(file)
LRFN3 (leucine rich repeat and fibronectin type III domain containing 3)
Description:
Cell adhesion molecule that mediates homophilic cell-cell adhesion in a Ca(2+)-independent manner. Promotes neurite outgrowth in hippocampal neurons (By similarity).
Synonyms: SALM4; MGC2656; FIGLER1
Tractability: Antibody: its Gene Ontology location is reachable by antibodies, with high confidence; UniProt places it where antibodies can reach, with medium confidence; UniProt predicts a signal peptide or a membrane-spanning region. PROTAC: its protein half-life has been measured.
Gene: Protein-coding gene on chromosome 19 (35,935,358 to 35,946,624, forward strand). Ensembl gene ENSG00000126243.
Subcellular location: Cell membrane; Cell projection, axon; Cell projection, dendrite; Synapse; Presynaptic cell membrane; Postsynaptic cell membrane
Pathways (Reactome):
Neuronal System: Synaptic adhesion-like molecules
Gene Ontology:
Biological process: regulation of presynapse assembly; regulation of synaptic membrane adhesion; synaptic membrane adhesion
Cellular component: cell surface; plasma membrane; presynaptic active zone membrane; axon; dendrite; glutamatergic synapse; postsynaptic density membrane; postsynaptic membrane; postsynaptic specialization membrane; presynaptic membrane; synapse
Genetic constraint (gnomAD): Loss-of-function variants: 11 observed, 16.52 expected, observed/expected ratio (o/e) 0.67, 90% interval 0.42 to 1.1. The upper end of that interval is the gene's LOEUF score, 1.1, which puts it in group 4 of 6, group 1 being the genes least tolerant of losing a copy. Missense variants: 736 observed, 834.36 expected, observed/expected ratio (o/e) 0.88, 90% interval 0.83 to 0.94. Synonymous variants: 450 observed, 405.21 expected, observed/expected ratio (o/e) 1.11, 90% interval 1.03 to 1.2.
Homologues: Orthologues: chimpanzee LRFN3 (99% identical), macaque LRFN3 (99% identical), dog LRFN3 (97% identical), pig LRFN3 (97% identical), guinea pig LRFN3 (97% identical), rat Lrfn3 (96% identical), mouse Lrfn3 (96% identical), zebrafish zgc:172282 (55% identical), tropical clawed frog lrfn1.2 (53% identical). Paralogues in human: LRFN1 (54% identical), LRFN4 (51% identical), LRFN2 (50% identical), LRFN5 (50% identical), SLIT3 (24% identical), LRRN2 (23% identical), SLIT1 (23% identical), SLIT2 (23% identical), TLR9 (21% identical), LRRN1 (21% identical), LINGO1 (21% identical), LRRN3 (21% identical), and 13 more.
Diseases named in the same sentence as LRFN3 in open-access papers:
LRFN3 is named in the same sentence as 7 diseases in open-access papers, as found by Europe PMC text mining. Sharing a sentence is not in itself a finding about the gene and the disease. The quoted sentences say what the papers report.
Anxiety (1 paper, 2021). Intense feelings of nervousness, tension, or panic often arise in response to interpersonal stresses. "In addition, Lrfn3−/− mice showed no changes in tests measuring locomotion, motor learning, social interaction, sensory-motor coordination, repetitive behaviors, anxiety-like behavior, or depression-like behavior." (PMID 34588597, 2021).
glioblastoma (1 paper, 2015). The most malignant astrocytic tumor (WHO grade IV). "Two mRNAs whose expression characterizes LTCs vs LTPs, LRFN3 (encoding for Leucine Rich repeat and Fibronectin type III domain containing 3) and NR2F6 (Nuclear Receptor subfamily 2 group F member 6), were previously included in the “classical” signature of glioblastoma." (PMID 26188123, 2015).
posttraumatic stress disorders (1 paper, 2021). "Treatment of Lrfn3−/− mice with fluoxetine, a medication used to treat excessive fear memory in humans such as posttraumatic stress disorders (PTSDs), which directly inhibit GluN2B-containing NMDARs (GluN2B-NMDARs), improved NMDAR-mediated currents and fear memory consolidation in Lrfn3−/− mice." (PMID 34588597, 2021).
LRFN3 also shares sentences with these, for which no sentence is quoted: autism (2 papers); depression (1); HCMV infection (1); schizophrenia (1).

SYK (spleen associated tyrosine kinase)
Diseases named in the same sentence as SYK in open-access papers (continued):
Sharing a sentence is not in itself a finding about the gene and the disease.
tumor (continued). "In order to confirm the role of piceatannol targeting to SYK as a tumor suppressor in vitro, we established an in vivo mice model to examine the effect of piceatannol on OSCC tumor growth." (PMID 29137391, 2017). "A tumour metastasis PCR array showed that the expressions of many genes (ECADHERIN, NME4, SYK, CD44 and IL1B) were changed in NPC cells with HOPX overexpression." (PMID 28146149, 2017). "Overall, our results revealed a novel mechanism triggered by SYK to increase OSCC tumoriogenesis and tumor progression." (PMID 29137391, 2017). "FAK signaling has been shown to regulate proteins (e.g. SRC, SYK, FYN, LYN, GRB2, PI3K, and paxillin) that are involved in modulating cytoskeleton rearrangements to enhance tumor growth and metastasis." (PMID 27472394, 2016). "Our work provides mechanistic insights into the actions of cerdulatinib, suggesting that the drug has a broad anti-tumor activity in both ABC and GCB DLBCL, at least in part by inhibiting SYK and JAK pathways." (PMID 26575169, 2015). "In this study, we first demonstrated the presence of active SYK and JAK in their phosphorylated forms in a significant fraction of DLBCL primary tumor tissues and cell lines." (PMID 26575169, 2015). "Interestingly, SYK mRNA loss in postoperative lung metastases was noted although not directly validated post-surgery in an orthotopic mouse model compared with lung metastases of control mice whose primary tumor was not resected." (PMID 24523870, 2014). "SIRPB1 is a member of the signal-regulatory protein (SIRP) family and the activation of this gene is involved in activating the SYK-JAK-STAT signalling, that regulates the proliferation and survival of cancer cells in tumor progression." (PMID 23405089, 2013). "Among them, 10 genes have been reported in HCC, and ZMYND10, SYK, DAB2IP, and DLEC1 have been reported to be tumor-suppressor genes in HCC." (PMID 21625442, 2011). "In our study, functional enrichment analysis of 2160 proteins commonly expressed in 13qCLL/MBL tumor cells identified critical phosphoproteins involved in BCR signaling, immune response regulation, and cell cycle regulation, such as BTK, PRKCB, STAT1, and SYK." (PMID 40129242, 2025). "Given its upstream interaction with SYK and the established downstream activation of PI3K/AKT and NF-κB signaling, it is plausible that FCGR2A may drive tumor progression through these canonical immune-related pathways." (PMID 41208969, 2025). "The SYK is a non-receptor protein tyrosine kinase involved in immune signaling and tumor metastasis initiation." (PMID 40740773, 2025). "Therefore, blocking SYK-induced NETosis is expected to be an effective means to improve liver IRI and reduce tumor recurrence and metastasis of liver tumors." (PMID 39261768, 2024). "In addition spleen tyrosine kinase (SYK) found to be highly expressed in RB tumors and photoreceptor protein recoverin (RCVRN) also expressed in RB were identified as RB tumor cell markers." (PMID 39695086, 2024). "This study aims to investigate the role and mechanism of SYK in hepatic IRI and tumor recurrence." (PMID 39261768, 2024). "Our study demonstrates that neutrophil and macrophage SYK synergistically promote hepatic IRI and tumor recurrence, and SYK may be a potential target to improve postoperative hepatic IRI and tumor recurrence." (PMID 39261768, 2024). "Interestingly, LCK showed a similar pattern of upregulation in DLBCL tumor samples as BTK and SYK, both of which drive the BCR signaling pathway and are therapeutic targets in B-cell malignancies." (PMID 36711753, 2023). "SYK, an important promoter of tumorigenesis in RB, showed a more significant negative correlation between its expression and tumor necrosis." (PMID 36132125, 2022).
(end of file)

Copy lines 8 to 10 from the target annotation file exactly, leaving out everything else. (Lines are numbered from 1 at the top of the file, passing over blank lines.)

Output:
Pathways (Reactome):
Neuronal System: Synaptic adhesion-like molecules
Gene Ontology: